Friday, December 31, 2010

New Years Resolutions

     I resolve to make T shirts for Real Life Fiction! Oh wait, I just did that!

    Honestly, it's hard for me to come up with a resolution that I know I can keep. Instead, perhaps I should break it down into something bite-size that may, inadvertently, become an ongoing thing.

     This may sound like a recipe for failure, but I actually find that it works. I basically trick myself into maintaining good habits such as regular exercise. I tell myself I'll exercise for twenty minutes and then, at the twenty minute mark, decide to go for forty. 

     In the same vein, I hereby resolve to update RLF weekly, without fail, for one whole month. And at the end of that month? Well...we'll see. Hopefully I can trick myself into maintaining the trend!

Wednesday, December 29, 2010


Tamit, Revisited
      As you've probably read on one of my other sites, I tried drawing one of my old characters from my Mixed Myth days. Much to my surprise, I really nailed the style. Having done the comic for four years must have hardwired it into my hands.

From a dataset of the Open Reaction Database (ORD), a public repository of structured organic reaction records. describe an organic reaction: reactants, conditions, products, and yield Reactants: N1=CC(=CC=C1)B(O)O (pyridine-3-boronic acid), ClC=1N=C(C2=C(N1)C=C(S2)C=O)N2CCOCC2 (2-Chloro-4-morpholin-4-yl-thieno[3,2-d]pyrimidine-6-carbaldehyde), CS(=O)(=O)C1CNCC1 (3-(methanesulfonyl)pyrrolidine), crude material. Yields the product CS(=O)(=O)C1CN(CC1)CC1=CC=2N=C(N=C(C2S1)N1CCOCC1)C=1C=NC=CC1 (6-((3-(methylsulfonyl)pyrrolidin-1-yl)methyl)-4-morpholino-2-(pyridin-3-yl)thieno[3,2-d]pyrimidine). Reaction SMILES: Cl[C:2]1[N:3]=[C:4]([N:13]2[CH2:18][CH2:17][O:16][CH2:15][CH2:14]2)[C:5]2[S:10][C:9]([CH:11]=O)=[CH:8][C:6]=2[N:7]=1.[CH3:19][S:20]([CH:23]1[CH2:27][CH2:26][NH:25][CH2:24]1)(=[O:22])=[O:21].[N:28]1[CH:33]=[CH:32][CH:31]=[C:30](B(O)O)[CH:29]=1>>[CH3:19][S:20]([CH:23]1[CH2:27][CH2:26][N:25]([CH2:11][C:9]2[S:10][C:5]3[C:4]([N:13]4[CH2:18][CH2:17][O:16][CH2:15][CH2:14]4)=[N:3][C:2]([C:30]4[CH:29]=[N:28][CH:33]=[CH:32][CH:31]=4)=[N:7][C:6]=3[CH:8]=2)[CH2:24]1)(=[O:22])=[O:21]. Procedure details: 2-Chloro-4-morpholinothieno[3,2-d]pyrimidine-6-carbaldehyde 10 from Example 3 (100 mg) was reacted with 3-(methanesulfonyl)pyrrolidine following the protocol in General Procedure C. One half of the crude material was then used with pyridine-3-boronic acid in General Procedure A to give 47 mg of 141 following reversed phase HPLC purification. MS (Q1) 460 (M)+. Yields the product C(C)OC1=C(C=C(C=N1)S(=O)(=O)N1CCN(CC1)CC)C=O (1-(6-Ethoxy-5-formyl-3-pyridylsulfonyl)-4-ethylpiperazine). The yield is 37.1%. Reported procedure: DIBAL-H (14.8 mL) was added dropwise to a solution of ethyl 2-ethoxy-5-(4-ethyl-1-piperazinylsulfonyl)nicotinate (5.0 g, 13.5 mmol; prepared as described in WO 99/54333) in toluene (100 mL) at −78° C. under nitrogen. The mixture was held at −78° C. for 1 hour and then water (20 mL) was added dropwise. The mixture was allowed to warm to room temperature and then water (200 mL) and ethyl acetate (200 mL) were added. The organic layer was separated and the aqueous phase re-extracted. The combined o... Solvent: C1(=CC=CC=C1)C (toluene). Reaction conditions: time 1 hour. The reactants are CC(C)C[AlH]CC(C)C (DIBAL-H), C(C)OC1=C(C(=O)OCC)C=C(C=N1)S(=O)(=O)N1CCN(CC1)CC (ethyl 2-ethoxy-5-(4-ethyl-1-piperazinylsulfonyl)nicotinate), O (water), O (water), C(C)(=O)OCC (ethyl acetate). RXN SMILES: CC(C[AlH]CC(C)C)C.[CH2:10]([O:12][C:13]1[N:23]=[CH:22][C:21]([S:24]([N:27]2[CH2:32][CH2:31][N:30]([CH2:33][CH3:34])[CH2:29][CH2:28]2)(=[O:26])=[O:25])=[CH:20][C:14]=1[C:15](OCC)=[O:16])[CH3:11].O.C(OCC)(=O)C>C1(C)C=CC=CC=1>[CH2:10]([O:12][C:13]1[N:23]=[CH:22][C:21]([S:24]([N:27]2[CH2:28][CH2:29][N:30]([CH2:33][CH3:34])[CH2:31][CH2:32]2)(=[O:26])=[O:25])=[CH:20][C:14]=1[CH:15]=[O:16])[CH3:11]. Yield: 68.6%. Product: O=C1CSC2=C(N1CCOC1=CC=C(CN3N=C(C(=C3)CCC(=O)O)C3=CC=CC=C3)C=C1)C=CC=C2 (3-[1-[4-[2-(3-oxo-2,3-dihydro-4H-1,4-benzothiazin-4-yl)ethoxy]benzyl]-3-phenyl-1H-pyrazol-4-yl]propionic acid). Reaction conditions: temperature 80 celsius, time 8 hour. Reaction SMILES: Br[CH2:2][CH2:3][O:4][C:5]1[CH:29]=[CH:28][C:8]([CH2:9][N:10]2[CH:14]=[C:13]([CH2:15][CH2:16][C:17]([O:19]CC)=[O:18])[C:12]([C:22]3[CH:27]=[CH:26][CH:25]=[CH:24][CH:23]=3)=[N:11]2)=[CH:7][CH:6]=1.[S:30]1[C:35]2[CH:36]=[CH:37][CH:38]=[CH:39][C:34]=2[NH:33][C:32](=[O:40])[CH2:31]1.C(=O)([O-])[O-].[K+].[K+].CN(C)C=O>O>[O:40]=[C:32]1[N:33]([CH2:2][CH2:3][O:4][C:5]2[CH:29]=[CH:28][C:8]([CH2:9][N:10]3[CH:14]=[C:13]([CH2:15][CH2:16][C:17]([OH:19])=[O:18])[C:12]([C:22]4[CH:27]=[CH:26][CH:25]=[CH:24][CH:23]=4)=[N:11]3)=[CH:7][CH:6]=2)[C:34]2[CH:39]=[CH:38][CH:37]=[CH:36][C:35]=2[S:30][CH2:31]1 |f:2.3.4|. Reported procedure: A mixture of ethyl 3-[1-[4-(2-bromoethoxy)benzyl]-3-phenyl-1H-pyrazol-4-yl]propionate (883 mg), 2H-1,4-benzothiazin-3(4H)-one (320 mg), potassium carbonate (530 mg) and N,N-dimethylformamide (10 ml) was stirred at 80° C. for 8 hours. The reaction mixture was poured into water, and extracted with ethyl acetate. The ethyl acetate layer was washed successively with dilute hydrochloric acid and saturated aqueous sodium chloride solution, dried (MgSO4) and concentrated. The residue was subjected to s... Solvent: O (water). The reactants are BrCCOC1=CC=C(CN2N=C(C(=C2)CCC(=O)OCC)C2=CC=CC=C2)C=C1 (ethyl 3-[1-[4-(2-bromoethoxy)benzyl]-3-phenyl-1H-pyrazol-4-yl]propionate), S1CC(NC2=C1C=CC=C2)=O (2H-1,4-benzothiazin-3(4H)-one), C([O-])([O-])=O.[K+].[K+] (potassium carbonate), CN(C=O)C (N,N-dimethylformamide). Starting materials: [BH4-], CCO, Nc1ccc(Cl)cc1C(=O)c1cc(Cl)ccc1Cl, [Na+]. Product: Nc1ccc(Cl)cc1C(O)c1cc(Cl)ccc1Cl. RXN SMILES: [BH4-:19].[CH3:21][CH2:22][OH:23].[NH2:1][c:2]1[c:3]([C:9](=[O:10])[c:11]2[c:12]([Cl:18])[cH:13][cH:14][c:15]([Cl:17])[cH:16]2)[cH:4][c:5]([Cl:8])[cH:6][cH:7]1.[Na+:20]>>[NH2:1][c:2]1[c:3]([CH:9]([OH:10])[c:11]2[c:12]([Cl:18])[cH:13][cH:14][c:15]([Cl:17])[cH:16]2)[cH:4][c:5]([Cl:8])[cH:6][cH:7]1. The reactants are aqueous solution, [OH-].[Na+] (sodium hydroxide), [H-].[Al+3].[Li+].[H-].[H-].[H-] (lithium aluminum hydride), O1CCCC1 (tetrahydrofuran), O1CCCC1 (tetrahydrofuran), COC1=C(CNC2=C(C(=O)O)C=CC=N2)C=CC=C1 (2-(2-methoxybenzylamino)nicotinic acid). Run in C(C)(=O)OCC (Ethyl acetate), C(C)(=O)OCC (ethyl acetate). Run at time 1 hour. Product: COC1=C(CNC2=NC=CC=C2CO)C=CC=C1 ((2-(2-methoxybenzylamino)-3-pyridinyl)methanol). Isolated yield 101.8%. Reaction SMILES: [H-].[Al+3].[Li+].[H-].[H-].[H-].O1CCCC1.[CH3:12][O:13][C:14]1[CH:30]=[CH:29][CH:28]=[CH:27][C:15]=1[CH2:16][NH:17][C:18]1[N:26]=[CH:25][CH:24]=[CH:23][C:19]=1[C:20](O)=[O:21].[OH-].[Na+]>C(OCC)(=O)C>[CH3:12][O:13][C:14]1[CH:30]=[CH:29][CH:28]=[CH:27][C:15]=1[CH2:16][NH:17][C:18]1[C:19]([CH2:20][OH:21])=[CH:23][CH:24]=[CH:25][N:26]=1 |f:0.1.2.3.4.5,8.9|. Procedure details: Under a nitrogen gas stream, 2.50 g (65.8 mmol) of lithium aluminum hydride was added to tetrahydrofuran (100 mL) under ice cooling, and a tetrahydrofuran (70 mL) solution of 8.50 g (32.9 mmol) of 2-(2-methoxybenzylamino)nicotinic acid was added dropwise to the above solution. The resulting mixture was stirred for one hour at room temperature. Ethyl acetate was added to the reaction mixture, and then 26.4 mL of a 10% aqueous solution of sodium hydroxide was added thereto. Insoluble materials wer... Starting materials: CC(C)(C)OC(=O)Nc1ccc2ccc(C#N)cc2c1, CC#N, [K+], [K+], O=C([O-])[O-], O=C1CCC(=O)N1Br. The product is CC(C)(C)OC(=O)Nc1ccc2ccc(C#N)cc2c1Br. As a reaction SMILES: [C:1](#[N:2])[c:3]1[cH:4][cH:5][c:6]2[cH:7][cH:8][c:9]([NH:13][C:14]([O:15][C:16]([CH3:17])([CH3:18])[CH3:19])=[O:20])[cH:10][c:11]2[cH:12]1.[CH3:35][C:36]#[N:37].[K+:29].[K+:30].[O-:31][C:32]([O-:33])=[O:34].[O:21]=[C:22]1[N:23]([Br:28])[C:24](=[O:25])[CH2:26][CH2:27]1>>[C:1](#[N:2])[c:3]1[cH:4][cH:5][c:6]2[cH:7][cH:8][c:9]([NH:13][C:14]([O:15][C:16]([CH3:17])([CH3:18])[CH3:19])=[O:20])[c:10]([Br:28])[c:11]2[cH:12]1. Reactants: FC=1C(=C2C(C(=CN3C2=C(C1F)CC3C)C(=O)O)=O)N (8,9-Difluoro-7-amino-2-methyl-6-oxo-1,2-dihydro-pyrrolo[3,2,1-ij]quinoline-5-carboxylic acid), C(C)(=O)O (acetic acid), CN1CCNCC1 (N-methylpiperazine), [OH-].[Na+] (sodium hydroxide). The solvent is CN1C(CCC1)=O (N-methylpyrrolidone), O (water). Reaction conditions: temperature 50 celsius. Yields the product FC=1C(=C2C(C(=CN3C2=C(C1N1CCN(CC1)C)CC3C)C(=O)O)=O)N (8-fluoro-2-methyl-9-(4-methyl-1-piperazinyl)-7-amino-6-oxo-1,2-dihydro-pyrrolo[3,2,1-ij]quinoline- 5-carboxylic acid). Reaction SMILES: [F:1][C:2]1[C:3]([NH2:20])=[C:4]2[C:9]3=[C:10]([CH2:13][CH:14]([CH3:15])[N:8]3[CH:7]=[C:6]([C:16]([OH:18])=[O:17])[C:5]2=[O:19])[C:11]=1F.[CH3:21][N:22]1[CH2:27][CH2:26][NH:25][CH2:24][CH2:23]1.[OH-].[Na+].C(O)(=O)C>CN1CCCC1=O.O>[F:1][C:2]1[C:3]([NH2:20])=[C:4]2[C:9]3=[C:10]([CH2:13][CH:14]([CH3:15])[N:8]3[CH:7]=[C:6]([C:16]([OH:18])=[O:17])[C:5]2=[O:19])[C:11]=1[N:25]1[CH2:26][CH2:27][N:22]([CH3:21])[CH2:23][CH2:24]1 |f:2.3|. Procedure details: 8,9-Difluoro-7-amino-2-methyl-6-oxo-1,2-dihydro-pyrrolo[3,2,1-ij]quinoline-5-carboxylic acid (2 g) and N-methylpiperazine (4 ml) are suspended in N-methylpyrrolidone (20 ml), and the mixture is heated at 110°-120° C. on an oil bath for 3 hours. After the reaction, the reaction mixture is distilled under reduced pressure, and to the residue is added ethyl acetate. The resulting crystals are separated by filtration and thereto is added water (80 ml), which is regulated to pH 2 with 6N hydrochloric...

Steampunk Red Queen
     I do want to do some more stories related to Mixed Myth at some point. But doing so is awefully intimidating. I do not wish to repeat the mistakes of, for example, George Lucas and completely ruin the world for readers. Then again, Pixar has proved with its Toy Story series that you can come back to material years later and do a proper job of following up on it. So maybe there is hope. Whatever the answer is, it likely will not be anytime soon as I have my hands full with masks and RLF. But maybe I'll do more of these sketches.
Vole-Demort the Parseltongue